Researchers at Binghamton University teamed up with researchers from Cornell University and together, they discovered something previously unknown about the way spiders use their webs to hear which is particularly interesting considering they don't have ears.

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Previous studies of spiders have discovered that the insect is fast to respond when something vibrates their web but the findings by Binghamton University and Cornell researchers show that orb-weavers are also about to "turn, crouch or flatten out" in response to sounds in the air around them.

Much like humans use our eardrums, spiders are able to detect the most minuscule vibration through sensory organs which are located at the tips of their legs and spider webs basically act as massive hearing aids that amplify that audio vibration in a spider's sensory organs.

Researchers say that they know without a doubt that the orb-weaving spiders which are the species that was featured in the childhood favorite, Charlotte's Web, are able to respond to sounds however, they haven't yet determined whether or not other species of spiders are able to do the same.

Professor Ron Miles led the study and said, "It's reasonable to guess that a similar spider on a similar web would respond in a similar way. But we can't draw any conclusions about that, since we tested a certain kind of spider that happens to be pretty common."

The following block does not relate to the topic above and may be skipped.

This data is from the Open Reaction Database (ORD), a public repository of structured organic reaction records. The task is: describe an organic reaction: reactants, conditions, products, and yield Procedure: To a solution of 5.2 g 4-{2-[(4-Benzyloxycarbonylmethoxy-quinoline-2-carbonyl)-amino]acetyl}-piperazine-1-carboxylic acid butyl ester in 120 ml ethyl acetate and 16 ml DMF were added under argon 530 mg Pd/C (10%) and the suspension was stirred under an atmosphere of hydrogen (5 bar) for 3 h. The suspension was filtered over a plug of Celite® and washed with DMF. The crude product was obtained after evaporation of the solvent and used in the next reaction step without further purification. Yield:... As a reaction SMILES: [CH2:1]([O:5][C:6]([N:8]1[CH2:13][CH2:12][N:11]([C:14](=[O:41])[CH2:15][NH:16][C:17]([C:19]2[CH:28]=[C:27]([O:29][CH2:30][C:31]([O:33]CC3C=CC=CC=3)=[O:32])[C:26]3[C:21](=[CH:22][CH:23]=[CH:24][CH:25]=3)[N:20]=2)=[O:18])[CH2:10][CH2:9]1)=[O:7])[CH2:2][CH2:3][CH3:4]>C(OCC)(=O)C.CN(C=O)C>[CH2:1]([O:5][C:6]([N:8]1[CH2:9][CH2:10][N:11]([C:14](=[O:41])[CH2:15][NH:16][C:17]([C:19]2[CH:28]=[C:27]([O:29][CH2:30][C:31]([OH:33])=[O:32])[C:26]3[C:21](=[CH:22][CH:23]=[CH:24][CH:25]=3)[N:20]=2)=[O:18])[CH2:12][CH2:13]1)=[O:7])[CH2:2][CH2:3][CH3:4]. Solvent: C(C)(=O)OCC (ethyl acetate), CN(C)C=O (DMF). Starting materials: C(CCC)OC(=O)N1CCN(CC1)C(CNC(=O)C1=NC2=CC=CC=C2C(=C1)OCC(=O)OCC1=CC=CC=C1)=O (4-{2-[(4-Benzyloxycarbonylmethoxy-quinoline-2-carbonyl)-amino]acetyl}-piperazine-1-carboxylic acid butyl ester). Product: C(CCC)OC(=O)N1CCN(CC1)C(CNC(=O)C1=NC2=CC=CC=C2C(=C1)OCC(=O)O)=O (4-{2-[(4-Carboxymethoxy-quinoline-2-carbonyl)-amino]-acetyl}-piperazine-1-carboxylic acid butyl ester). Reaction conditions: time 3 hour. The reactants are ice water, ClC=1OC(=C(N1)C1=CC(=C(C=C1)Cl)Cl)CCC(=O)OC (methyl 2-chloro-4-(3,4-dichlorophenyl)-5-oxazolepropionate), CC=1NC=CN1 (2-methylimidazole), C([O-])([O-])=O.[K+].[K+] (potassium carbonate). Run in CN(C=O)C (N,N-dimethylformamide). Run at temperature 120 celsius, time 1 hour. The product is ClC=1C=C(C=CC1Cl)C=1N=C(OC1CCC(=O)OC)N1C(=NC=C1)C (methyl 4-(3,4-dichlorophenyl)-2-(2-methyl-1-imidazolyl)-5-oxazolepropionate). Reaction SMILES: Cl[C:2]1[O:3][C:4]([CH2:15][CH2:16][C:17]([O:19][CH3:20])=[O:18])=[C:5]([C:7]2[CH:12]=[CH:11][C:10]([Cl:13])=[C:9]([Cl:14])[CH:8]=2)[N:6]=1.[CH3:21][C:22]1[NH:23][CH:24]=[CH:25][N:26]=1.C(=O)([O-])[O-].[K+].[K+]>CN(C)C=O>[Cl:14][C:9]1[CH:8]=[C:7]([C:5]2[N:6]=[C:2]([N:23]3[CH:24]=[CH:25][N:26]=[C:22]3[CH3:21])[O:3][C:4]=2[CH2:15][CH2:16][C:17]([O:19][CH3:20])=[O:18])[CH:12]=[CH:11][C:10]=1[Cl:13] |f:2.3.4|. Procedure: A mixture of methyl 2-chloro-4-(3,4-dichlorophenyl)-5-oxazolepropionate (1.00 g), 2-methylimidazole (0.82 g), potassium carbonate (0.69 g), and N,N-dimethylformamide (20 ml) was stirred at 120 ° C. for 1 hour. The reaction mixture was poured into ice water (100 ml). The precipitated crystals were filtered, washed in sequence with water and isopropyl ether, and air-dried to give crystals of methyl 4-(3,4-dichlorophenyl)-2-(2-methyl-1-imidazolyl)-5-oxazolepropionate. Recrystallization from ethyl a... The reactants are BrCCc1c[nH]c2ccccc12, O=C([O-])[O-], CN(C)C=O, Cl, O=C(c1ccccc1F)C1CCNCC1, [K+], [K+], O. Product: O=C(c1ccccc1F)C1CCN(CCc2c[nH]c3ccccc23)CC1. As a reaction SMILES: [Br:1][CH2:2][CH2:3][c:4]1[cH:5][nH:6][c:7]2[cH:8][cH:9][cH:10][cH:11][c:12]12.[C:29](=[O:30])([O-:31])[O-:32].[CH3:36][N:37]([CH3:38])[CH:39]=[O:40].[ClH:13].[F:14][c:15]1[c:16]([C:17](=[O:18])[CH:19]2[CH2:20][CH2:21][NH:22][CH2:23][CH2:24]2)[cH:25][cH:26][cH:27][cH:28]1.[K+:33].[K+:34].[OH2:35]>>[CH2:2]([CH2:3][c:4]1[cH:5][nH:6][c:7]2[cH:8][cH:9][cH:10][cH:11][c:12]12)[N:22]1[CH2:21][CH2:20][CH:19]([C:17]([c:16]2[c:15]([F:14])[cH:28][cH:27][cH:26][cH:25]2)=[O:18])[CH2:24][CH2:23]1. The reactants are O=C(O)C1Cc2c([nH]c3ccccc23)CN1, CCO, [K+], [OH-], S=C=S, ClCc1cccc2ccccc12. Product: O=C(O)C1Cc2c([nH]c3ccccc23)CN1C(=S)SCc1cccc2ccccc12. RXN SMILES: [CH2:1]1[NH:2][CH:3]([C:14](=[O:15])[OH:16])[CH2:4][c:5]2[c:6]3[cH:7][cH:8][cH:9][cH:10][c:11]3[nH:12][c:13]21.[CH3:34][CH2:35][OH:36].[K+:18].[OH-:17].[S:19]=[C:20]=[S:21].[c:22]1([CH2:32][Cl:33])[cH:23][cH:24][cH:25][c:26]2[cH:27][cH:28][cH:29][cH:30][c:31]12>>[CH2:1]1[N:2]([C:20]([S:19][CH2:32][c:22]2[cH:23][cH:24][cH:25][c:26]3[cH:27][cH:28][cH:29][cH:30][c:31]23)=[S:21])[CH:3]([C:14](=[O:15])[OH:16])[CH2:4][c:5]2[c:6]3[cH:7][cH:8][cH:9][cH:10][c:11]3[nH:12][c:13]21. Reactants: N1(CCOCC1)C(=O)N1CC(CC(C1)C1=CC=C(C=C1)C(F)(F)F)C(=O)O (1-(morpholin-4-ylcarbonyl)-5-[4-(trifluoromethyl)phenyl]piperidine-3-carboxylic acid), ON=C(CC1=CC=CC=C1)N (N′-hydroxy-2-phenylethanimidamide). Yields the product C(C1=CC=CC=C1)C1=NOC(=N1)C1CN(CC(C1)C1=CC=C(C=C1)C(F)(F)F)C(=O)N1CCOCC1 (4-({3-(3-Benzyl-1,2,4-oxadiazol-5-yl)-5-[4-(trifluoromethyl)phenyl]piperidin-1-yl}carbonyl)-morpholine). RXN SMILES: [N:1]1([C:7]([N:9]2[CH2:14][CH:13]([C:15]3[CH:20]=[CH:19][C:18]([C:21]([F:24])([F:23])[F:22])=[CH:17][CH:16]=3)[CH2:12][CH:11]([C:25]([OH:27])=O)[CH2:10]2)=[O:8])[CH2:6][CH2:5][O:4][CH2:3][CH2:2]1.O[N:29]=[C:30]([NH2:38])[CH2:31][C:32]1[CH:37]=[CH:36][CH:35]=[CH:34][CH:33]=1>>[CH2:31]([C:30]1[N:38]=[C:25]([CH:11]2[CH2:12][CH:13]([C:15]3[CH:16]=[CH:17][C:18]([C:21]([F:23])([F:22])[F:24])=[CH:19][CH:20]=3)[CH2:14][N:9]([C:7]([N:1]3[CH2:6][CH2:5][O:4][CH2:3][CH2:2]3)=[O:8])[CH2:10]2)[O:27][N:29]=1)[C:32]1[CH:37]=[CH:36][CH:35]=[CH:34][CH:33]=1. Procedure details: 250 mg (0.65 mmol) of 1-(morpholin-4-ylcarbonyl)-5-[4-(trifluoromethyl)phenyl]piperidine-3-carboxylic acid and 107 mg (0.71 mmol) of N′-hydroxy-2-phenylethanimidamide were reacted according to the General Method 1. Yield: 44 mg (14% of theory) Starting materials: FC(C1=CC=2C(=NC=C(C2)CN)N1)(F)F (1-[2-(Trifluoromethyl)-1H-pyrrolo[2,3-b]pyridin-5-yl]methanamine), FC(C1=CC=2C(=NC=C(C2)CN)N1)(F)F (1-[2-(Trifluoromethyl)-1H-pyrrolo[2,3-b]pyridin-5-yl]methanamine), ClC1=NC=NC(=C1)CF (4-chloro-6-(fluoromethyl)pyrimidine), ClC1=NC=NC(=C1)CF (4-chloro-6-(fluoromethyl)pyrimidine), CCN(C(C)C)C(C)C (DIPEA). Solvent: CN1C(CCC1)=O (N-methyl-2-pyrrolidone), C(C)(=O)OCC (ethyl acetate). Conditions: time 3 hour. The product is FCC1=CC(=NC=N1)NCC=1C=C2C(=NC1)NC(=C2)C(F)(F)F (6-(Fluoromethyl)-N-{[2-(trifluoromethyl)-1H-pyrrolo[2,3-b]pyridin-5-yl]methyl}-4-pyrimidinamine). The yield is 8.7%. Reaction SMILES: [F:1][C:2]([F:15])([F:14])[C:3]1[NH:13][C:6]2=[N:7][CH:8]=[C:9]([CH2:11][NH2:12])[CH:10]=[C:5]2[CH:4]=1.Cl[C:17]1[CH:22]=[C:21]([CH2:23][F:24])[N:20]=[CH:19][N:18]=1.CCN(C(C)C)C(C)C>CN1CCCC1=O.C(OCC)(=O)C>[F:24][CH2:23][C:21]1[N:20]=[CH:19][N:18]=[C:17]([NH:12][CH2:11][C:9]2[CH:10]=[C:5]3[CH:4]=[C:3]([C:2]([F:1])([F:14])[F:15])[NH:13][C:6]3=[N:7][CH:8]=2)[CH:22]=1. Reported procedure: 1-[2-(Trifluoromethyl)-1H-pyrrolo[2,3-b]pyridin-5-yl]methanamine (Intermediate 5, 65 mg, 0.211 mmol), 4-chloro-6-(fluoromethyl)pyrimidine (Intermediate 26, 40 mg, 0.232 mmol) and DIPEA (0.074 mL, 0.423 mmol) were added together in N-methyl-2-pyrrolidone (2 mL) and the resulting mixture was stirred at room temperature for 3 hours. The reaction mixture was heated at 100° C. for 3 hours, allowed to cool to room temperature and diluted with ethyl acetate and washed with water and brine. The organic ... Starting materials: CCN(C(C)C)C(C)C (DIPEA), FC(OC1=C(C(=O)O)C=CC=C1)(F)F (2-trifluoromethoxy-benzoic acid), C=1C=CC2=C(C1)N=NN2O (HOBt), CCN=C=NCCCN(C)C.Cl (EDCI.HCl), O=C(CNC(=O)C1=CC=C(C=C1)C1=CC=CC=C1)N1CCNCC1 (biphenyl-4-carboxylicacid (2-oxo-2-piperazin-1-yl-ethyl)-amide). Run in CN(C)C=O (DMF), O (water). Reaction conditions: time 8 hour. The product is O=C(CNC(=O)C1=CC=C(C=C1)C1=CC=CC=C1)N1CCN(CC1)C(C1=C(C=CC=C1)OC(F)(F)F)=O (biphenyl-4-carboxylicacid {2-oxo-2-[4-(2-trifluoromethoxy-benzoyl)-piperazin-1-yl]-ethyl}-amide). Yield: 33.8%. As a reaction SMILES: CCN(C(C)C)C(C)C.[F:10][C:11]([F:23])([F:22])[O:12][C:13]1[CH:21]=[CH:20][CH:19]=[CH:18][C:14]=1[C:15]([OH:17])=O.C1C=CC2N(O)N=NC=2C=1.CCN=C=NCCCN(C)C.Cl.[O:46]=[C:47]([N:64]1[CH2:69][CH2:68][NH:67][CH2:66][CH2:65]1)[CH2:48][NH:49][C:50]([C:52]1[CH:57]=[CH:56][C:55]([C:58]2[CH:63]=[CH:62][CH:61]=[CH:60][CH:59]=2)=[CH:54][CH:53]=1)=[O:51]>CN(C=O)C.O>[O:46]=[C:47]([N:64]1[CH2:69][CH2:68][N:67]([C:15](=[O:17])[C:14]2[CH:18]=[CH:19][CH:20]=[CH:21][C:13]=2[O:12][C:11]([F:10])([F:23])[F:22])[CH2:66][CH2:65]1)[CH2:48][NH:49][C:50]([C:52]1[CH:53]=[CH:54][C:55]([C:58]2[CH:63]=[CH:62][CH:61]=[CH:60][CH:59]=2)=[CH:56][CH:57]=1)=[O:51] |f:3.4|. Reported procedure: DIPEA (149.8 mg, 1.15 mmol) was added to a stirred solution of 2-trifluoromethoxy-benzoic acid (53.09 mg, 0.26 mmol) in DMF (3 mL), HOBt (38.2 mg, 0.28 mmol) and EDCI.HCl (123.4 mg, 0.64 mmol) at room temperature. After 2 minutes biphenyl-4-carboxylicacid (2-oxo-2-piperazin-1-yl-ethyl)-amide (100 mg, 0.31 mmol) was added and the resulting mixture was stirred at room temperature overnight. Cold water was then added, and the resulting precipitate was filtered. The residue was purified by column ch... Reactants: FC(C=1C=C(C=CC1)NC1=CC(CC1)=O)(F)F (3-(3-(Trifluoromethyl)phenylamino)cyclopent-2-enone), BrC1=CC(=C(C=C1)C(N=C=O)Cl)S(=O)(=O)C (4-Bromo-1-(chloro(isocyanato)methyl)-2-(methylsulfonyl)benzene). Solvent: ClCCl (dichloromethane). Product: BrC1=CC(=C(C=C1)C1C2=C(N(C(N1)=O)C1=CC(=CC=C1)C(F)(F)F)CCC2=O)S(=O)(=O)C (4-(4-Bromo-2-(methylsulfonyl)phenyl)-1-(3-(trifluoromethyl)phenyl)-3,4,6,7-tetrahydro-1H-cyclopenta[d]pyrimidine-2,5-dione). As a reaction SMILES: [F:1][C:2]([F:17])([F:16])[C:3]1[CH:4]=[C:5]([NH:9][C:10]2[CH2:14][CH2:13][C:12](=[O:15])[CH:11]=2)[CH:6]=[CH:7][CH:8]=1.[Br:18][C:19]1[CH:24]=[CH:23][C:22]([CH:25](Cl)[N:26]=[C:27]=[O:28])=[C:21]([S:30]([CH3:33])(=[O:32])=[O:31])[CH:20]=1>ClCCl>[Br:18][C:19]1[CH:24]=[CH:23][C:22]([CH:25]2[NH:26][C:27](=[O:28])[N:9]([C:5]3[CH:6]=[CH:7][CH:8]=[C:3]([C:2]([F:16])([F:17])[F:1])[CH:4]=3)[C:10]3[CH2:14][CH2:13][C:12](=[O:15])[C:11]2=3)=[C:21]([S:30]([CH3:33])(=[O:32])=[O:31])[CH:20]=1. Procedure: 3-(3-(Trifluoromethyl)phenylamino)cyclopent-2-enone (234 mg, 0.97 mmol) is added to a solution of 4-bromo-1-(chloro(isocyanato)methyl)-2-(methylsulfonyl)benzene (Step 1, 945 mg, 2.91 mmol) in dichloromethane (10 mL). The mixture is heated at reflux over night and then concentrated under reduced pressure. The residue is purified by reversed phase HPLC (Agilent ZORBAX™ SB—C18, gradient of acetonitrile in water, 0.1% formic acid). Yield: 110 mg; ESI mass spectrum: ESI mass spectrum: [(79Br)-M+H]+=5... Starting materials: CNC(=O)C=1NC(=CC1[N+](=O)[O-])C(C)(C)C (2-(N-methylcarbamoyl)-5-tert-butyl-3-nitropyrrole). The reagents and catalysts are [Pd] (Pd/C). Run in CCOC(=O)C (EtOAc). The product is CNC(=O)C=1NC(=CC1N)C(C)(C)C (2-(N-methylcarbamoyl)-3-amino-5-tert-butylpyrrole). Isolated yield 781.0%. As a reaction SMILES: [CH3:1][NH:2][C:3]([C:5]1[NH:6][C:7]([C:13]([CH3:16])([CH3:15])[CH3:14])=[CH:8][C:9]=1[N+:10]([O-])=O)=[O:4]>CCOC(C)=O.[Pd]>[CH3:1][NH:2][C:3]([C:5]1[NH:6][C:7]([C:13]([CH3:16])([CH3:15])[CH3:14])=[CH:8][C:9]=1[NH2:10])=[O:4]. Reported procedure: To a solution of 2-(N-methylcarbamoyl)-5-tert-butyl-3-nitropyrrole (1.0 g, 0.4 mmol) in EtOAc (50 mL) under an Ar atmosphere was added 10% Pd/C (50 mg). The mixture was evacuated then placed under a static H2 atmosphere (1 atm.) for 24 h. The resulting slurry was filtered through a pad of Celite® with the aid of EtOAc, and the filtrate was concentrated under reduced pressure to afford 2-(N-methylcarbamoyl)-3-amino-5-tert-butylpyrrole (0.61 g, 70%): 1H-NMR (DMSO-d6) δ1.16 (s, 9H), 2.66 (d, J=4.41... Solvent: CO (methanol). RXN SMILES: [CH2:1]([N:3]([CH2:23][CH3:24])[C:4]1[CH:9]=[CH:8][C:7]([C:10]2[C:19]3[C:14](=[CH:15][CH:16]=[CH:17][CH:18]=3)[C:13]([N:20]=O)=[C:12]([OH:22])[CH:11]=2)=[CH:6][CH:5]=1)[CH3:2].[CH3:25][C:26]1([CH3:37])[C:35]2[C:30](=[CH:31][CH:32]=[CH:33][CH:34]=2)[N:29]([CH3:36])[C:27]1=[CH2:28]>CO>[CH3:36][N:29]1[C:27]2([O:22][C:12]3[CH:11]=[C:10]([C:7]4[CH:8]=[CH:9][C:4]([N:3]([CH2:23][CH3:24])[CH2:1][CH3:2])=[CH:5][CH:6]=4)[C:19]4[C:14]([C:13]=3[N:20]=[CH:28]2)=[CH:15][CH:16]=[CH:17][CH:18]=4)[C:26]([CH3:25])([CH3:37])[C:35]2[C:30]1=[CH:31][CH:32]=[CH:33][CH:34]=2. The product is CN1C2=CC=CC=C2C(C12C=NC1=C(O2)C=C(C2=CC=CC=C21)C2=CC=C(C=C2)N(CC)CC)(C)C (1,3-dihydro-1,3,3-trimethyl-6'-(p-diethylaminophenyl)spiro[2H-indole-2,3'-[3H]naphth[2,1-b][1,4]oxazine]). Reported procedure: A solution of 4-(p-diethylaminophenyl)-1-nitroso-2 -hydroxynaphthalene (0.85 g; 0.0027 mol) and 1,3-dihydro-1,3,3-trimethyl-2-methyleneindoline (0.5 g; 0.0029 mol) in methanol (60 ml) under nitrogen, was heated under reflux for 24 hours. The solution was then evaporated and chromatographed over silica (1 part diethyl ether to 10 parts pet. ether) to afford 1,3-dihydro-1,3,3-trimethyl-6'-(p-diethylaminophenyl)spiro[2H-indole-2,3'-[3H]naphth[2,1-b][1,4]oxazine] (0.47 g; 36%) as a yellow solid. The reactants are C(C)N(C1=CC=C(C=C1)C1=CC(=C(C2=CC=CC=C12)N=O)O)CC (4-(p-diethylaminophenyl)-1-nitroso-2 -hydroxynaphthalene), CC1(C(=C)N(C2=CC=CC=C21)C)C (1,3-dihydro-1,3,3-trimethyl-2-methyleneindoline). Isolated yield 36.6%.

The way that the researchers studied the spiders is quite fascinating. To test the acoustic properties of the web, the researchers allowed orb-weavers to spin webs inside a frame which was located inside a completely soundproof room on the campus. Then, researchers played a pure tone sound from just under ten feet away to see if the spiders would react and they did.

After playing the sound, researchers found that the spiders responded to the sound at levels as low as 68 decibels. According to iac acoustics, 68 decibels is somewhere in between conversation in an office and a vacuum cleaner. The researchers then changed the sound source so that it was emitted at a 45-degree angle to see if the spiders could tell where the sound was coming from and they could tell, with 100 percent accuracy.

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